For more information on JBuilder Test Runner, see "Unit Testing" in Building Applications with JBuilder.



Refactoring

This is a feature of JBuilder SE and Enterprise.

The following new refactoring features have been added to JBuilder 7:

New refactoring features

Feature Description
Extract Method Turns a selected code fragment into a method.
Change Method Parameter Adds, renames, deletes and re-orders a method's parameters.
Introduce Variable Replaces the result of a complex expression, or part of the expression, with a temporary variable name.
Surround With Try/Catch Adds a try/catch statement around the selected block of code.

Refactoring commands have now been added to the Edit menu.

Warnings are now displayed for EJB refactorings. You will need to update all relevant source files to support the refactoring.

The Refactoring tab now displays a open X to visually indicate that a refactoring has not yet been completed. When the refactoring is finished, the X is closed.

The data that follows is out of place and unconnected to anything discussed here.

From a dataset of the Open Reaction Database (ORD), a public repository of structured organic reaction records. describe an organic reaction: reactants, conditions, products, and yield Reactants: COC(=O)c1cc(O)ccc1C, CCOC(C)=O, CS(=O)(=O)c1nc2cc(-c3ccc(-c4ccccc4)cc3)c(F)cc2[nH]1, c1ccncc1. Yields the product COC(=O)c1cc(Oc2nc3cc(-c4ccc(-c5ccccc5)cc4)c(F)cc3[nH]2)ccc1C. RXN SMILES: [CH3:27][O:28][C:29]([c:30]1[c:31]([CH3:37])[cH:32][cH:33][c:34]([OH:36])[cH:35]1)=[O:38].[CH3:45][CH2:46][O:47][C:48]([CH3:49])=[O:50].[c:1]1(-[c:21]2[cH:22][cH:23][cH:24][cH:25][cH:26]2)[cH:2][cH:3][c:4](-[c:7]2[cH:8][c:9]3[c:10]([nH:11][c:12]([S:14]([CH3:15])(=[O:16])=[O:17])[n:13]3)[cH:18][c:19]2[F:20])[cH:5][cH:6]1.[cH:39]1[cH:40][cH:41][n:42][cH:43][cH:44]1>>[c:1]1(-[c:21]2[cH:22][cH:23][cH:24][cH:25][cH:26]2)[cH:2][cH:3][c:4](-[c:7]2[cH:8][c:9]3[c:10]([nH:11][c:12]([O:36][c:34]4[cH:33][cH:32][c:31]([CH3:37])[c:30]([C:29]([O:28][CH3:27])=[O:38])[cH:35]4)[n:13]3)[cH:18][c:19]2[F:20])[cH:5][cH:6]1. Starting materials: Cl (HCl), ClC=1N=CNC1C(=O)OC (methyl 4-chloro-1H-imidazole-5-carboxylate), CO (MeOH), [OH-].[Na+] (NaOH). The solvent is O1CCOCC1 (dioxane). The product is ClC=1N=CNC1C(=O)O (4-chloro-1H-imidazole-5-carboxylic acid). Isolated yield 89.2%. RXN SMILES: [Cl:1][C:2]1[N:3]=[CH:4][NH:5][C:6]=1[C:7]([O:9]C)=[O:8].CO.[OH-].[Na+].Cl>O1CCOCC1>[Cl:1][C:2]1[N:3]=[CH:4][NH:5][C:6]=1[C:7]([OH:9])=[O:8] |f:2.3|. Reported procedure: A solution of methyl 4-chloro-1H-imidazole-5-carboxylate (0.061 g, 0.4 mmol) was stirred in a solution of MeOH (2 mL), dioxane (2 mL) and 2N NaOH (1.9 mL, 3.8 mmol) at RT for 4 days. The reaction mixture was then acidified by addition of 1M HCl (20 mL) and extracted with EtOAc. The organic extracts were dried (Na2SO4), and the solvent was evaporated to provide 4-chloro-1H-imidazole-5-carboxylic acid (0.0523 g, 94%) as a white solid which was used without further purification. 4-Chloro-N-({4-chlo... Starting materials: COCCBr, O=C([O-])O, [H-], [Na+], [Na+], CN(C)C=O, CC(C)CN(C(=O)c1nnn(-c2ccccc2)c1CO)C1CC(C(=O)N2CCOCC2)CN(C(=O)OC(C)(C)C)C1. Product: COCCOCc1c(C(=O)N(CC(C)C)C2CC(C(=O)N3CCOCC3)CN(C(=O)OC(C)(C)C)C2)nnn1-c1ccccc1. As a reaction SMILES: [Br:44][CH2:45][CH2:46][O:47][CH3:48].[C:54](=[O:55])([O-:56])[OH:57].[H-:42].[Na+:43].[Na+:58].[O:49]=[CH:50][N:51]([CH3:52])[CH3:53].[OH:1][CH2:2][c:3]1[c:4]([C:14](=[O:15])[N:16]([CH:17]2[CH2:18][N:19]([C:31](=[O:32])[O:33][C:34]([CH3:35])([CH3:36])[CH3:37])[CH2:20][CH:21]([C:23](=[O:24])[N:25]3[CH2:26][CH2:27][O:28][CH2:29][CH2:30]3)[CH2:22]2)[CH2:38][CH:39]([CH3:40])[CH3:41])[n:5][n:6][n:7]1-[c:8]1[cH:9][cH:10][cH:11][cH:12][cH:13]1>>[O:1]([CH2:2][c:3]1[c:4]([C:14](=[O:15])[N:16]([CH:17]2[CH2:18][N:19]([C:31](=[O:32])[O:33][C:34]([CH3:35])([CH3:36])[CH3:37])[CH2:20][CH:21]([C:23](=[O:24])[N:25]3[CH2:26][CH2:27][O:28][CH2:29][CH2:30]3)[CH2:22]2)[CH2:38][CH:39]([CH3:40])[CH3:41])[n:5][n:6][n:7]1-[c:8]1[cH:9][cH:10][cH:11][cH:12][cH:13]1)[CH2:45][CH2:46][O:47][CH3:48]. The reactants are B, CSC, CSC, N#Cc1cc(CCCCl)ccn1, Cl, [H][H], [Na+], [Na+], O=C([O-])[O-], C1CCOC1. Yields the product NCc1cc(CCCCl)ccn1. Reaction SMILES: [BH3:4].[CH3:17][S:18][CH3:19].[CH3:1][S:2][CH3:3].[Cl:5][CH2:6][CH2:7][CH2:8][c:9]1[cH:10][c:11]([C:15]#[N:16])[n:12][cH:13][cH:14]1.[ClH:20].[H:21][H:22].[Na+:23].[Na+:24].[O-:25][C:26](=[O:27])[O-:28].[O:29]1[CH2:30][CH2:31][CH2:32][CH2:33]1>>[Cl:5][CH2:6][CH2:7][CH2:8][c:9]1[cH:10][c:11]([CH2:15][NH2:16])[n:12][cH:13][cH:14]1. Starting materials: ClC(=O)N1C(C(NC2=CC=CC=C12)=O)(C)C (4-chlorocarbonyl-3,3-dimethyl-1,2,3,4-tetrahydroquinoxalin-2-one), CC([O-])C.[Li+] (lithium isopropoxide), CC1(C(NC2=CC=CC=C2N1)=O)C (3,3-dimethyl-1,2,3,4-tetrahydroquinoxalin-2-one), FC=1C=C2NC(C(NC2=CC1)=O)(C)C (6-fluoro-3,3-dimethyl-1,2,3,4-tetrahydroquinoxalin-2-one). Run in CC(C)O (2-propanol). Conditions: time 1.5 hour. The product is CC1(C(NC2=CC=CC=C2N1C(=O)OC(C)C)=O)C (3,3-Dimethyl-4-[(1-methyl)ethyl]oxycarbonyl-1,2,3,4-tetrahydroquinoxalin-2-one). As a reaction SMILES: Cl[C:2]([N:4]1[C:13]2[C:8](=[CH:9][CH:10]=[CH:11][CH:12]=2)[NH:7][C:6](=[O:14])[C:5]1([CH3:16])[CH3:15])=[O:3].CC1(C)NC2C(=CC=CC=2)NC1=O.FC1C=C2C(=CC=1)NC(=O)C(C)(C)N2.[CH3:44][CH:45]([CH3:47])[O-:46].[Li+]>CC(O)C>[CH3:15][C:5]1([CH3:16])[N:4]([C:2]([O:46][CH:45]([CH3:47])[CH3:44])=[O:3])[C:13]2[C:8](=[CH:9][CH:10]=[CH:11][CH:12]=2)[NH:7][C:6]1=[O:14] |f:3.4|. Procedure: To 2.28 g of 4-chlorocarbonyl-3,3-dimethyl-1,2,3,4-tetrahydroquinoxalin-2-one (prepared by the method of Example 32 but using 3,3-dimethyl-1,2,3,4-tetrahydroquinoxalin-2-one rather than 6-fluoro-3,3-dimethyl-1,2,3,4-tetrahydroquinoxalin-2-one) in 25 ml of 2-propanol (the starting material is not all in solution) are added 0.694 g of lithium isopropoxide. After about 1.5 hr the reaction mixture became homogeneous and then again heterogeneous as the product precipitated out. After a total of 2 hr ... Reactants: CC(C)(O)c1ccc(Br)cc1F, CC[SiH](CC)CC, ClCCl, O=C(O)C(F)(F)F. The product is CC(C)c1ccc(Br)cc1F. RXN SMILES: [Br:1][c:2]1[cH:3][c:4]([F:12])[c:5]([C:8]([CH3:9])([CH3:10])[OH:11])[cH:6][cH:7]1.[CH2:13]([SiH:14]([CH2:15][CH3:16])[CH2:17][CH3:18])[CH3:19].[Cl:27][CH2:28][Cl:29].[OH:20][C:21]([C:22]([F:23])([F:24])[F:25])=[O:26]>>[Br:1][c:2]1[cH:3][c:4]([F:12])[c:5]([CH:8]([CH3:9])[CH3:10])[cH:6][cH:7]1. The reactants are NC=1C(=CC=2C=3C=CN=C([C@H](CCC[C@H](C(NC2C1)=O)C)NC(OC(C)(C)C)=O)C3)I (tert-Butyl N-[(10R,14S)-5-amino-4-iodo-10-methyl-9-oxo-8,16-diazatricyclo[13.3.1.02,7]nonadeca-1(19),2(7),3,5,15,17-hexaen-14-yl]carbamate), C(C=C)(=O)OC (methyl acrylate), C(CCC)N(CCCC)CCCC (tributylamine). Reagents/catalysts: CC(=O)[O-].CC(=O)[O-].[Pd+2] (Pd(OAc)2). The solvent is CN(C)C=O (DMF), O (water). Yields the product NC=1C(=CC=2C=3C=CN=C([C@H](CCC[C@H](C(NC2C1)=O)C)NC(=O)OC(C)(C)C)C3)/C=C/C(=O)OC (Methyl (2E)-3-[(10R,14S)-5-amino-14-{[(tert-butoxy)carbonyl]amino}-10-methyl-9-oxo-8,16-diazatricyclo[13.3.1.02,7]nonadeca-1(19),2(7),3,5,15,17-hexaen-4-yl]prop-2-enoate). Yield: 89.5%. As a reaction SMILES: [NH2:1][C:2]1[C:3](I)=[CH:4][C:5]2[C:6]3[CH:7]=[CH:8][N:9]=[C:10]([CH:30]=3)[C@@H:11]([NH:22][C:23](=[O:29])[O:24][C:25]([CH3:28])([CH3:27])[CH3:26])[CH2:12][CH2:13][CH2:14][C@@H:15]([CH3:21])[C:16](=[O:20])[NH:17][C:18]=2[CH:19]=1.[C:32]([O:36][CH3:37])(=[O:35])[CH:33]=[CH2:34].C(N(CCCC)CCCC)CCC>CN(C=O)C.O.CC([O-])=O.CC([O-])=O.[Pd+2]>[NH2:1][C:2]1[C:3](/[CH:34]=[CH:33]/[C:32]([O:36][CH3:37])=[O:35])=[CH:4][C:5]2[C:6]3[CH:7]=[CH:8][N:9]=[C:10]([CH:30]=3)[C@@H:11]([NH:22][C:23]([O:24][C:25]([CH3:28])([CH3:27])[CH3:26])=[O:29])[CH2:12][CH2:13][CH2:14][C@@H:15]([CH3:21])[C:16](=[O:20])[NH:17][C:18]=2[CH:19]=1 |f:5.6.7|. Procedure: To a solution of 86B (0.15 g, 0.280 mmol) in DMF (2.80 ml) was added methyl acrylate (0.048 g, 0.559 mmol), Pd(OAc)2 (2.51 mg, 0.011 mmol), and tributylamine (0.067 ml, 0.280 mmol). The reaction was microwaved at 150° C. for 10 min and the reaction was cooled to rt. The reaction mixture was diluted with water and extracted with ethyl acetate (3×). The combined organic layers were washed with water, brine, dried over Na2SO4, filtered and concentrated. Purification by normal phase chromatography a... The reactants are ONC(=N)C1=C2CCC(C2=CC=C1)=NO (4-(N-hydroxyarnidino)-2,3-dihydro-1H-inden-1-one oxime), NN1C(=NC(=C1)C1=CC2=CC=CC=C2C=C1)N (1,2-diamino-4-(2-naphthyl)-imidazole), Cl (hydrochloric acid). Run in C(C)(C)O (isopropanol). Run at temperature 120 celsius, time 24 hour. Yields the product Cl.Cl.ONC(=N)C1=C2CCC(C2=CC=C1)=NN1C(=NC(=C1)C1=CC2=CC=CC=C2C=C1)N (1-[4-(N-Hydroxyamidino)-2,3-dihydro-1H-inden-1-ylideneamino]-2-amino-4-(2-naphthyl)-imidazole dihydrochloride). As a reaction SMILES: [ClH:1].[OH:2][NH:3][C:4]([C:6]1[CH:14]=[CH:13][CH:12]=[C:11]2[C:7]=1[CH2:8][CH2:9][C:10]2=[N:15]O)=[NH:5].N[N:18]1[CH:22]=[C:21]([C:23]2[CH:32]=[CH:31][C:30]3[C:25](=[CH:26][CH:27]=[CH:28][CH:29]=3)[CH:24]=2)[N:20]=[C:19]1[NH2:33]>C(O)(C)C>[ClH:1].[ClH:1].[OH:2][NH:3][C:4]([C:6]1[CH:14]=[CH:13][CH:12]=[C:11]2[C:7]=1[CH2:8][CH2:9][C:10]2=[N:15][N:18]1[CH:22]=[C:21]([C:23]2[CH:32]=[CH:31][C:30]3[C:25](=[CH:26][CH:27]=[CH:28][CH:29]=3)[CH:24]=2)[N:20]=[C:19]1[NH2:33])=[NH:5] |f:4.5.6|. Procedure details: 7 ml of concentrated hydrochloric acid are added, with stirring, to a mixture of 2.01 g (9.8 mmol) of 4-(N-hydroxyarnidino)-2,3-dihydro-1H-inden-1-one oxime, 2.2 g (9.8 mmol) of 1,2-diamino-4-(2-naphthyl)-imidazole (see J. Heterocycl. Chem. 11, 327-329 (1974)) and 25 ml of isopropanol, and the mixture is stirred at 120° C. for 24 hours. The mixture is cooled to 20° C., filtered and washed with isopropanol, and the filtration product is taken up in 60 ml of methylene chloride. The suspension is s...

For more information on refactoring, see "Refactoring code symbols" in Building Applications with JBuilder.



Javadoc

This is a feature of JBuilder SE and Enterprise.

You can now use the the project JDK when running Javadoc instead of the JDK that hosts JBuilder. For example, if your project uses JDK 1.4, you can run that version of Javadoc instead of JDK 1.3.1, the version that hosts JBuilder.

On the Specify doclet command-line options page of the wizard, the @use option has been moved to the Generate "Use" page option. The option generates documentation for @use tags in your source code. It generates one Use page for each package and a separate one for each class and interface. The package use file is called package-use.html; the class use file is class-use/classname.html. This page describes what packages, classes, methods, constructors, and fields use any part of the given class, interface, or package. The option is ignored for the JDK 1.1 doclet type.